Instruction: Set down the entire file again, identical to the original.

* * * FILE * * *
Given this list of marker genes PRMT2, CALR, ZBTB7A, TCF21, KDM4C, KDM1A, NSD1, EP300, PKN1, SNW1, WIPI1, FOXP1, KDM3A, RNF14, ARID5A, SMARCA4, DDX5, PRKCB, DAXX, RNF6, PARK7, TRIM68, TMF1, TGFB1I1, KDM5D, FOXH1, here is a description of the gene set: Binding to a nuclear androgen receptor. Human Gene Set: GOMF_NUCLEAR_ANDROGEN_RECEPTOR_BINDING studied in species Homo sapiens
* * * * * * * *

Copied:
Given this list of marker genes PRMT2, CALR, ZBTB7A, TCF21, KDM4C, KDM1A, NSD1, EP300, PKN1, SNW1, WIPI1, FOXP1, KDM3A, RNF14, ARID5A, SMARCA4, DDX5, PRKCB, DAXX, RNF6, PARK7, TRIM68, TMF1, TGFB1I1, KDM5D, FOXH1, here is a description of the gene set: Binding to a nuclear androgen receptor. Human Gene Set: GOMF_NUCLEAR_ANDROGEN_RECEPTOR_BINDING studied in species Homo sapiens